Why did he confine his promise to Isaac, and not extend it to Ishmael, the seed of the same Abraham by Hagar, or to the children he had by Keturah after Sarah’s death? What reason can be alleged for this but his sovereign will? Why did he not give the fallen angels a moment of repentance after their sin, but condemned them to irrevocable pains? Is it not as free for him to give grace to whom he please, as create what worlds he please; to form this corrupted clay into his own image, as to take such a parcel of dust from all the rest of the creation whereof to compact Adam’s body? Hath he not as much jurisdiction over the sinful mass of his creatures in a new creation, as he had over the chaos in the old? And what reason can be rendered, of his advancing this part of matter to the nobler dignity of a star, and leaving that other part to make up the dark body of the earth; to compact one part into a glorious sun, and another part into a hard rock, but his royal prerogative? What is the reason a prince subjects one malefactor to punishment, and lifts up another to a place of trust and profit? that Pharaoh honored the butler with an attendance on his person, and remitted the baker to the hands of the executioner? It was his pleasure. And is not as great right due to God, as is allowed to the worms of the earth? What is the reason he hardens a Pharaoh, by a denying him that grace which should mollify him, and allows it to another? It is because he will. “Whom he will he hardens” (Rom. 9:18). Hath not man the liberty to pull up the sluice, and let the water run into what part of the ground he pleases? What is the reason some have not a heart to understand the beauty of his ways? Because the Lord doth not give it them (Deut. 29:4). Why doth he not give all his converts an equal measure of his sanctifying grace? some have mites and some have treasures. Why doth he give his grace to some sooner, to some later? some are inspired in their infancy, others not till a full age, and after; some not till they have fallen into some gross sin, as Paul; some betimes, that they may do him service: others later, as the thief upon the cross, and presently snatcheth them out of the world? Some are weaker, some stronger in nature, some more beautiful and lovely, others more uncomely and sluggish. It is so in supernaturals. What reason is there for this, but his own will? This is instead of all that can be assigned on the part of God. He is the free disposer of his own goods, and as a Father may give a greater portion to one child than to another. And what reason of complaint is there against God? may not a toad complain that God did not make it a man, and give it a portion of reason? or a fly complain that God did not make it an angel, and give it a garment of light; had they but any spark of understanding; as well as man complain that God did not give him grace as well as another? Unless he sincerely desired it, and then was denied it, he might complain of God, though not as a sovereign, yet as a promiser of grace to them that ask it. God doth not render his sovereignty formidable; he shuts not up his throne of grace from any that seek him; he invites man; his arms are open, and the sceptre stretched out; and no man continues under the arrest of his lusts, but he that is unwilling to be otherwise, and such a one hath no reason to complain of God.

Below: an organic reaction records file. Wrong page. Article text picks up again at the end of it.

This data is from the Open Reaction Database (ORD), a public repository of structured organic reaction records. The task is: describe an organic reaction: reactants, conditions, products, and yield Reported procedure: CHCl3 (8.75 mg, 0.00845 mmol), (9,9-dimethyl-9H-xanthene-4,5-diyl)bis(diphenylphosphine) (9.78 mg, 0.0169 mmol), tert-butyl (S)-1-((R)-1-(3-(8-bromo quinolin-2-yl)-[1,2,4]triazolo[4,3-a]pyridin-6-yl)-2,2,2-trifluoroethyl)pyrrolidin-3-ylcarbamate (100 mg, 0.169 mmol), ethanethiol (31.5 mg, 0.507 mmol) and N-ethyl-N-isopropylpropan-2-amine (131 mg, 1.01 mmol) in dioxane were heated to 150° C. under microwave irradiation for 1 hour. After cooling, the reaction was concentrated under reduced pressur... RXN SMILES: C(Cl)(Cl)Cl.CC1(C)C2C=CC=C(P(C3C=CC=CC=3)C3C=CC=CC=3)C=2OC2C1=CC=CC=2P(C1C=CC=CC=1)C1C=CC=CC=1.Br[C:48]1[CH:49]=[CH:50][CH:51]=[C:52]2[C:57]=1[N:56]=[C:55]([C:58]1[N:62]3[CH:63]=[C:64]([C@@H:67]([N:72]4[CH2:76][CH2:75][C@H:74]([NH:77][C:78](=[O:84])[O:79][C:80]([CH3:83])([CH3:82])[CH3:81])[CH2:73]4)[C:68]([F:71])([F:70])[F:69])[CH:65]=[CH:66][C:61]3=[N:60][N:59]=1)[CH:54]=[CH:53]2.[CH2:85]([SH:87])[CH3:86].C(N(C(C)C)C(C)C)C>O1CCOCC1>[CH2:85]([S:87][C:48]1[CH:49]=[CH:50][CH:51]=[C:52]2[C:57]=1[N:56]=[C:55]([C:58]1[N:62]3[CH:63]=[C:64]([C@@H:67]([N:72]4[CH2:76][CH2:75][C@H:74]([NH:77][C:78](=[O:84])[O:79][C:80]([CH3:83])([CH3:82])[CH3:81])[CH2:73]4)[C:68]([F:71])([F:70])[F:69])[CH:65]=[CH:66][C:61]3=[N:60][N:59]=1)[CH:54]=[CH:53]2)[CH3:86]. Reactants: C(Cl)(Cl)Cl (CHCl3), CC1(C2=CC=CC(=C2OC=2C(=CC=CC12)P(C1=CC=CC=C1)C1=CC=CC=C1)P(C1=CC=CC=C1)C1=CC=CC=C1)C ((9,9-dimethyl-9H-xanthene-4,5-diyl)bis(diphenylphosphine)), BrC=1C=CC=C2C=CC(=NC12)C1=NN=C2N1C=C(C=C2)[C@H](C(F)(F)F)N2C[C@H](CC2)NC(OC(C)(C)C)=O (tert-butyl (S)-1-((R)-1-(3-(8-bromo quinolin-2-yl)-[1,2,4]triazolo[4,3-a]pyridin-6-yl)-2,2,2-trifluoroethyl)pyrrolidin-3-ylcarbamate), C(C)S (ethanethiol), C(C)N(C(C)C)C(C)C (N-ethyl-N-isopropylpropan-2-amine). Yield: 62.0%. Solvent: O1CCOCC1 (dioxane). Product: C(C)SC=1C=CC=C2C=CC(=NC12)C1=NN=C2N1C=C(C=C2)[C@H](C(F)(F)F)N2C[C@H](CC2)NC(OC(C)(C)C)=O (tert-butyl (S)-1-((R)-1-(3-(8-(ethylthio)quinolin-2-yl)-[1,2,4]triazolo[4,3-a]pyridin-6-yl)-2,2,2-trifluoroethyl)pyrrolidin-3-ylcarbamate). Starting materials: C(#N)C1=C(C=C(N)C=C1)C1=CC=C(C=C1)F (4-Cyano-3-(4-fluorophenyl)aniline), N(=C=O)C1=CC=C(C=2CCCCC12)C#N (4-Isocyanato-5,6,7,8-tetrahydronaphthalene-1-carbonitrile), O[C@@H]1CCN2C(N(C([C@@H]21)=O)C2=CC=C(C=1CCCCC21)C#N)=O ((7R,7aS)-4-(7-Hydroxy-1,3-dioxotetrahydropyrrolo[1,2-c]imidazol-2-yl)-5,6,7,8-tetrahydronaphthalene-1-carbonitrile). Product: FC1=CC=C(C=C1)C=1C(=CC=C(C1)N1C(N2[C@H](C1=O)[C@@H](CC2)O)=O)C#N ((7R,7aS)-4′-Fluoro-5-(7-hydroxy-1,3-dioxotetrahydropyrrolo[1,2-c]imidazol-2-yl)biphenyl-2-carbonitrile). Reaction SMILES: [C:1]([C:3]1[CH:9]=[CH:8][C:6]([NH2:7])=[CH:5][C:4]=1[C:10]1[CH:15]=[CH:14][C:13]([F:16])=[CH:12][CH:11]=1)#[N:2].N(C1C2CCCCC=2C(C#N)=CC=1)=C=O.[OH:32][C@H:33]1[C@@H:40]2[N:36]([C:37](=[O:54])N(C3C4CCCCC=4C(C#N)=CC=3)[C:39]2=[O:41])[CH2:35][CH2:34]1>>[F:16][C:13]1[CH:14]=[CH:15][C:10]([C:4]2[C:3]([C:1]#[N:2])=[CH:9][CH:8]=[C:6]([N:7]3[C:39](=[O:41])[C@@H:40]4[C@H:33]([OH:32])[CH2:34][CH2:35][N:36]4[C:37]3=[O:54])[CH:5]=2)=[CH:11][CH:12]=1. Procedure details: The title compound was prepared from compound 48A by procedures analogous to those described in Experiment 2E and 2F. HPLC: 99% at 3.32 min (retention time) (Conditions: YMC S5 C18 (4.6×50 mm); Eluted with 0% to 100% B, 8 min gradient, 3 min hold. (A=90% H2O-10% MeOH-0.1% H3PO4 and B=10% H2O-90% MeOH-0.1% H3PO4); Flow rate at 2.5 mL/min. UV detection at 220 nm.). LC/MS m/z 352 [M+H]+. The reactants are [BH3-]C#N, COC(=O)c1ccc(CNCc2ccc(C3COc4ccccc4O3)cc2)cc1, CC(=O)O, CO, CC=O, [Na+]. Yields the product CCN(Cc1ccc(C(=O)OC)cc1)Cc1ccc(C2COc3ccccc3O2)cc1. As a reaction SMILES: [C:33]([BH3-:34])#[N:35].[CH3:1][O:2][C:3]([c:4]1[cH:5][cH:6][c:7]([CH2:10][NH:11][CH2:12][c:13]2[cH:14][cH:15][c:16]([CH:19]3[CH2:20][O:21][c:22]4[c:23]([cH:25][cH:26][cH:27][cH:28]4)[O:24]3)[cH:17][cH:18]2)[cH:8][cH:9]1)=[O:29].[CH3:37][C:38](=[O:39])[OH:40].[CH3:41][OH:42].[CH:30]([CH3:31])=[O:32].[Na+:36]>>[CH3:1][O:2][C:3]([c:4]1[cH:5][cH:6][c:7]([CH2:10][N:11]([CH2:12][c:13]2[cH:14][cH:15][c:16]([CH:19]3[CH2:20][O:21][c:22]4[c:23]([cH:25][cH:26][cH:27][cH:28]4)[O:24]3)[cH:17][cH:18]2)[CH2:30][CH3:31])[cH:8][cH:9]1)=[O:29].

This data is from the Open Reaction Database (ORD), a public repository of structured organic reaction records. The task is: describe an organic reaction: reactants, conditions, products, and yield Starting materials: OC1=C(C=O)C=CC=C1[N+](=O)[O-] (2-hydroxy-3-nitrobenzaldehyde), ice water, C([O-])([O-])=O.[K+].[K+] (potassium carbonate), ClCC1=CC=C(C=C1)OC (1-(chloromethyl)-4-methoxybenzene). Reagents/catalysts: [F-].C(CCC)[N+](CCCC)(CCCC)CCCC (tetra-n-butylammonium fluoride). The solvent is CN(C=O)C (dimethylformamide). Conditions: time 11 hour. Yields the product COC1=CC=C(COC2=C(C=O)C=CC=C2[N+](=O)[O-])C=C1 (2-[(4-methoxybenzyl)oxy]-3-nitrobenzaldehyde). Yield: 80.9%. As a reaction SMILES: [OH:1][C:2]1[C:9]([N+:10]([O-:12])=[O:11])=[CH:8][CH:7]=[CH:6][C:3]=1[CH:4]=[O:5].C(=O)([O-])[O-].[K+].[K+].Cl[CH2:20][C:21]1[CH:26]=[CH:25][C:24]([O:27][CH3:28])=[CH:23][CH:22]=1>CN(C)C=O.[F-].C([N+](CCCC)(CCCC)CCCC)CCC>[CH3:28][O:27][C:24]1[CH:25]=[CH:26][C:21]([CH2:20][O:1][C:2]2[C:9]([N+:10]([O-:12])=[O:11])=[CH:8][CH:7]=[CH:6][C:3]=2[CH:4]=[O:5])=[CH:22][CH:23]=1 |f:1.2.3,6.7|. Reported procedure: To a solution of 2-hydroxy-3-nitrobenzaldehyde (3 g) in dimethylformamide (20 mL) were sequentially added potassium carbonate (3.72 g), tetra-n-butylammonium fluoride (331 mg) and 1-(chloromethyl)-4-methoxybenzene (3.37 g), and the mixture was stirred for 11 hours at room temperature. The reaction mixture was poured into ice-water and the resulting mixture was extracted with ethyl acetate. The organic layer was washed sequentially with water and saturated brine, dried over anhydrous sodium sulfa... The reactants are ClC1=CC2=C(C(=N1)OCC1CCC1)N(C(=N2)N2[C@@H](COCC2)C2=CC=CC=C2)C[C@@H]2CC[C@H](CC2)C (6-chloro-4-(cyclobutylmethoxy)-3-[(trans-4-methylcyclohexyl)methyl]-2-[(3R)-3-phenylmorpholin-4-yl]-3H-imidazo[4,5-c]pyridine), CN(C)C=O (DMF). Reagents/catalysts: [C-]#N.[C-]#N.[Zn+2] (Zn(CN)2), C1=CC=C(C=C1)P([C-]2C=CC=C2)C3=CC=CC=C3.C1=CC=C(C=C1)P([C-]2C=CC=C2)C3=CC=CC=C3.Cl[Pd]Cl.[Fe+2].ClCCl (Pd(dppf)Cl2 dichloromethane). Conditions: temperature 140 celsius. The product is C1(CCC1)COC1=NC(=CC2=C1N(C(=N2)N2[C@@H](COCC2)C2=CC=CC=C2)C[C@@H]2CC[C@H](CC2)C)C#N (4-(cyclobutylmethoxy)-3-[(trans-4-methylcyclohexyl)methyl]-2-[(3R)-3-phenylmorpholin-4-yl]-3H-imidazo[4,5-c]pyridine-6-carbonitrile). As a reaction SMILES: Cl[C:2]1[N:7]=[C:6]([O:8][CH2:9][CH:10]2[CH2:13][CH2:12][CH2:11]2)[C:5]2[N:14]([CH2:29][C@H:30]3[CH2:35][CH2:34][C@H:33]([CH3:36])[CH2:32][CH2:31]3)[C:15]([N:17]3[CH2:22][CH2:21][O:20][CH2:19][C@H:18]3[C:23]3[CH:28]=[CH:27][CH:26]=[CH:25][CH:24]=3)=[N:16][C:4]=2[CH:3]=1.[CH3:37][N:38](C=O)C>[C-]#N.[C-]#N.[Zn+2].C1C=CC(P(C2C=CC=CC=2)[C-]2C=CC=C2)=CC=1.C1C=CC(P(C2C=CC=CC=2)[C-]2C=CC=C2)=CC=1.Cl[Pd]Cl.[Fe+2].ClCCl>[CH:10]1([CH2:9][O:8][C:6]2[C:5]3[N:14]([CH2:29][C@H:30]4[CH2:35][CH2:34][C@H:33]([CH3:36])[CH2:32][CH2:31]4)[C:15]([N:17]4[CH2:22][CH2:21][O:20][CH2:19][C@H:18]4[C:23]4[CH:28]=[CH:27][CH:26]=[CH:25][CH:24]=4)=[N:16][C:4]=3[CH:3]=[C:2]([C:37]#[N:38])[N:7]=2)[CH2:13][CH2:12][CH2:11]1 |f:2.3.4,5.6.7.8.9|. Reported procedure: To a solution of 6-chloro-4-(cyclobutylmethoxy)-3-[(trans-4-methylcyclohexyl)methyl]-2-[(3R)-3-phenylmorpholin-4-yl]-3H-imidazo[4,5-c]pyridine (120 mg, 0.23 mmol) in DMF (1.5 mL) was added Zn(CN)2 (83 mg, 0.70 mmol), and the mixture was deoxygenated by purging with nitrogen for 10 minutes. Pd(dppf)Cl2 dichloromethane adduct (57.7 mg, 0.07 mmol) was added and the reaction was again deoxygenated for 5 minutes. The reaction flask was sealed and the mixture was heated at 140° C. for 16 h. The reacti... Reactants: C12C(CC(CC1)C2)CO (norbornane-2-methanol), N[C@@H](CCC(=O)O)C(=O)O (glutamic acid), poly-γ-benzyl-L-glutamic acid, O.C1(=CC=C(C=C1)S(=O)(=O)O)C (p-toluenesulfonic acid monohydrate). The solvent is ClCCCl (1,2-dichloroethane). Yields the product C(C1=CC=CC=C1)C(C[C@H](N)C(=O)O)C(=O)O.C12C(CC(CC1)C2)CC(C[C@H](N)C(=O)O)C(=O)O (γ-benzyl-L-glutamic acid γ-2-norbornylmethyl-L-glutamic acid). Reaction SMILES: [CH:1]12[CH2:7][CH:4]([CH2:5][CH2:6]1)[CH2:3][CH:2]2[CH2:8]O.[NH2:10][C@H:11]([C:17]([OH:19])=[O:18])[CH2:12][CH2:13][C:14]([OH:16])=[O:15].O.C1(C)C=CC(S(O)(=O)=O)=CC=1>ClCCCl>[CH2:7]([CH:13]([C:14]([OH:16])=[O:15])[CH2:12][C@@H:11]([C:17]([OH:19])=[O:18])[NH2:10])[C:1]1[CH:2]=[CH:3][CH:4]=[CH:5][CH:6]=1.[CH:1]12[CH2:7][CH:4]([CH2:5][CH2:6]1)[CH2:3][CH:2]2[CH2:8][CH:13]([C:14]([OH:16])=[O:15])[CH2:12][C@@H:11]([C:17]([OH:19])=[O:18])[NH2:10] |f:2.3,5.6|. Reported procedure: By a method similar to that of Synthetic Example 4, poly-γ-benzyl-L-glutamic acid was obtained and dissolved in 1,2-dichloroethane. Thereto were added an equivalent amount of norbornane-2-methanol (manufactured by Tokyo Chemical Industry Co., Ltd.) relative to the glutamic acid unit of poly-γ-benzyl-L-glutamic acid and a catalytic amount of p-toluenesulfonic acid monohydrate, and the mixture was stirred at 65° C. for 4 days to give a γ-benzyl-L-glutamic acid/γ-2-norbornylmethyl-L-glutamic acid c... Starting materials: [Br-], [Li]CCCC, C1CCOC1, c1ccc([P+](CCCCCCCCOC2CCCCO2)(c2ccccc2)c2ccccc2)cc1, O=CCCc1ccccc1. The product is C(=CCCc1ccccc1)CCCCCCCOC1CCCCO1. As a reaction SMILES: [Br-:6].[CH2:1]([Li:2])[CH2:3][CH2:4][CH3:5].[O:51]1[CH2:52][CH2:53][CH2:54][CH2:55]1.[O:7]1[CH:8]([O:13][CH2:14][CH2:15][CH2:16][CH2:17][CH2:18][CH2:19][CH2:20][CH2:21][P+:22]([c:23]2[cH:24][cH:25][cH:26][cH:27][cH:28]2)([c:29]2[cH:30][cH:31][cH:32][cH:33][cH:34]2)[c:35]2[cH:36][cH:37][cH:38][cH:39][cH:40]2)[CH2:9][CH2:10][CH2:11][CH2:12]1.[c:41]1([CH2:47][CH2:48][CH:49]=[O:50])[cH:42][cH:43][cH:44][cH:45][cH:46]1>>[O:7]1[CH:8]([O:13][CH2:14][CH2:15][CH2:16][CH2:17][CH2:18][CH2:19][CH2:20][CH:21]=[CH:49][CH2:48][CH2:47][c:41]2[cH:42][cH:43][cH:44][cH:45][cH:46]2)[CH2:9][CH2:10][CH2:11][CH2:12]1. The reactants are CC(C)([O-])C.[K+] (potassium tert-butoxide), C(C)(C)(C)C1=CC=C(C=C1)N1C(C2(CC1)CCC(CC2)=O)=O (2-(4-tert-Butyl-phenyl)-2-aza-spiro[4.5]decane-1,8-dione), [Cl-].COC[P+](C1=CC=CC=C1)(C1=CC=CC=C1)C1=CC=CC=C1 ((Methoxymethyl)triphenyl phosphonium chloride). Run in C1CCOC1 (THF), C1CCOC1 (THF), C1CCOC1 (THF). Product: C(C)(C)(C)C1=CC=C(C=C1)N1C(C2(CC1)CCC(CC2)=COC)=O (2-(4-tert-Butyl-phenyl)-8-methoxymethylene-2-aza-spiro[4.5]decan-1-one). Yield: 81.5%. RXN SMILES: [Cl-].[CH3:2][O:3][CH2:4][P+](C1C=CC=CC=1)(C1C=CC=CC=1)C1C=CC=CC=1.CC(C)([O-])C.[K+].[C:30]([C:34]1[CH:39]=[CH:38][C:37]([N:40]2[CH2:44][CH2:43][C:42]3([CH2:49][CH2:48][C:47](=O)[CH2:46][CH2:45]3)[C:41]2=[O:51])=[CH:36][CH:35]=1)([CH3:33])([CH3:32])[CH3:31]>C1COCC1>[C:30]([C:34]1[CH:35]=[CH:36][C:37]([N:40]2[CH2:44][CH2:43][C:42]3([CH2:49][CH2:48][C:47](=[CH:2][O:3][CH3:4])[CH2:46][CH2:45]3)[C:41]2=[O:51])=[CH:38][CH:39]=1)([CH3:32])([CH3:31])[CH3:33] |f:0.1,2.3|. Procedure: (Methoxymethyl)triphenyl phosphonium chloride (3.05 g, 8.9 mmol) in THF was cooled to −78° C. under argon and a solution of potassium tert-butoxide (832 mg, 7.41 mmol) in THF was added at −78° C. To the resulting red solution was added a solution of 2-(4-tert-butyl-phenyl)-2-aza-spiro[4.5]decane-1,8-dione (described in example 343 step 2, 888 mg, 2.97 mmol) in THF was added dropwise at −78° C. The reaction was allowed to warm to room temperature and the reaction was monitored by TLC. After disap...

3.      His sovereignty is manifest in disposing the means of grace to some, not to all. He hath caused the sun to shine bright in one place, while he hath left others benighted and deluded by the devil’s oracles. Why do the evangelical dews fall in this or that place, and not in another? Why was the gospel published in Rome so soon, and not in Tartary? Why hath it been extinguished in some places, as soon almost as it had been kindled in them? Why hath one place been honored with the beams of it in one age, and been covered with darkness the next? One country hath been made a sphere for this star, that directs to Christ, to move in; and afterwards it hath been taken away, and placed in another; sometimes more clearly it hath shone, sometimes more darkly, in the same place; what is the reason of this? It is true something of it may be referred to the justice of God, but much more to the sovereignty of God. That the gospel is published later, and not sooner, the apostle tell us is “according to the commandment of the everlasting God” (Rom. 16:26).